One of the things I love most about this blog is the opportunity to meet new authors and artists – to discover new music and literature I might not otherwise be exposed to. A few months ago I was contacted by Deer Park Avenue, asking if I would review their debut E.P. Not knowing much about them, I went over to their website and quickly previewed their music. It didn’t grab me right away – but there was something there that stuck with me. It kept tickling the back of my mind, like that person’s name you just can’t remember, but keep coming back to over and over again. There was something in the music demanding to be listened to again. So, I wrote the girls back and agreed to review the E.P. They sent me the tracks, I added them to my iPhone, and started listening. I’m glad I did.
Deer Park Avenue was created by Sarah and Stephanie Snyder. The two sisters have been playing music together since their cousin, Gregg Bissonette, taught them “Eight Days A Week”. (If you are a rock fan like me and Greg’s name rings a bell – you will recall him fondly from his drum work on David Lee Roth’s “Eat’em and Smile” and “Skyscraper”.) Having lived in California, New York, and France, the sisters currently call Switzerland home. It was there they went from performing covers with their band The Bandits to writing and producing their first E.P. as Deer Park Avenue– “City Streets”.
As I mentioned, when I first heard these songs, they didn’t grab me right away. They did, however, plant a more insidious seed in my mind – I found myself coming back to listen to the tracks more and more often. For me sometimes, I can have a brief yet passionate affair with a new album. I’ll listen to little else for a week or two then, my ear satiated, I’ll move on to something different. With “City Streets”, I started out slower and built my appreciation of the music over the space of a few months. I marinated in them, if you will, and have enjoyed them all the more for it.
At only four tracks, “City Streets” is a quick listen, but Sarah and Stephanie pack a lot into those 17 ½ minutes.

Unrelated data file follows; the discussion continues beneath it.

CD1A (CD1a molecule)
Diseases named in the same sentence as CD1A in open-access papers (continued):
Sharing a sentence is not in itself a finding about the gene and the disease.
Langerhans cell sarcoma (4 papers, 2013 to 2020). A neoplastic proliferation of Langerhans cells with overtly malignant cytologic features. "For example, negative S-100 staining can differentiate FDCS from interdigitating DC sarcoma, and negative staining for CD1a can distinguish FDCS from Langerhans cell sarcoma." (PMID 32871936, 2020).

This song starts out with a pulsing guitar line, deliciously fat and warm in it’s sound. As it builds through the first verse to the chorus, you’re pulled along at a deceptively breakneck pace. I found myself thinking of Murray Attaway’s “In Thrall” album while listening for some reason. (I can’t put my finger on exactly what elicited the response, but it is, nonetheless, a compliment.) It’s a beautifully constructed song – lush and inviting – but also flavored with a healthy pinch of punk attitude as it’s base. Think Sixpence None the Richer meets Green Day – in some strange and wonderful universe. “Over Again” is an infectious start to the E.P. – one that should hook listeners, propelling them through the rest of the tracks.
Stephanie opens this song with a driving pace that carries its energy through from the first note to the last. Sarah’s voice has just enough edge on this track to pierce through the background and add a subtle, but necessary, hint of aggression to the final mix. The guitar work in the bridge lays out a bit of a “Friends” vibe – a nice counterpoint to the urgent nature of the song. The girls have very good sense of the balance needed to deliver both the urgency and the melodic sensibility needed to make a song like this a success.
Sarah opens with a haunting guitar track that perfectly compliments the vulnerability of her voice. When Stephanie brings the drums in to anchor the song, it takes a pleasing turn into pop/rock territory, settling into the pocket quickly and delivering an undeniably comfortable groove. There’s no question this song would be at home delivering a montage moment on the Television show of your choice. What I would really like to hear is a stripped down acoustic version – just acoustic guitar, small drum kit, vocals, and perhaps a shaker or tambourine. “Rescue Me” is by far my favorite song on the EP.
If “Rescue Me” is my favorite song on the EP, “You Live” is my least favorite. I like the concept of it more than the execution. The opening riff promises big things, but the first verse itself is stripped a little too bare. The guitar is too late coming to the party, and overall I wanted a far larger sound – the sound you find in the chorus. Still – least favorite is a relative statement here, as the song is still solid. Sarah shows some surprising power at the very end of the song – something I wouldn’t mind hearing more of in the future.
“City Streets” is a strong debut from Deer Park Avenue. It’s a well crafted and produced collection of songs that show the promise of what Sarah and Stephanie should do in the future. The girls have a good feel for the melodic hybrid of pop and punk that lends itself to commercial success (as opposed to the more pure, but often more niche world of straight punk). The more I have listened, the more I have enjoyed the music of Deer Park Avenue. They are currently at work on a full-length album – I can’t wait to hear what they have in store next. For now – count me as a fan.
If you would like to learn more about Deer Park Avenue you can find the band at:
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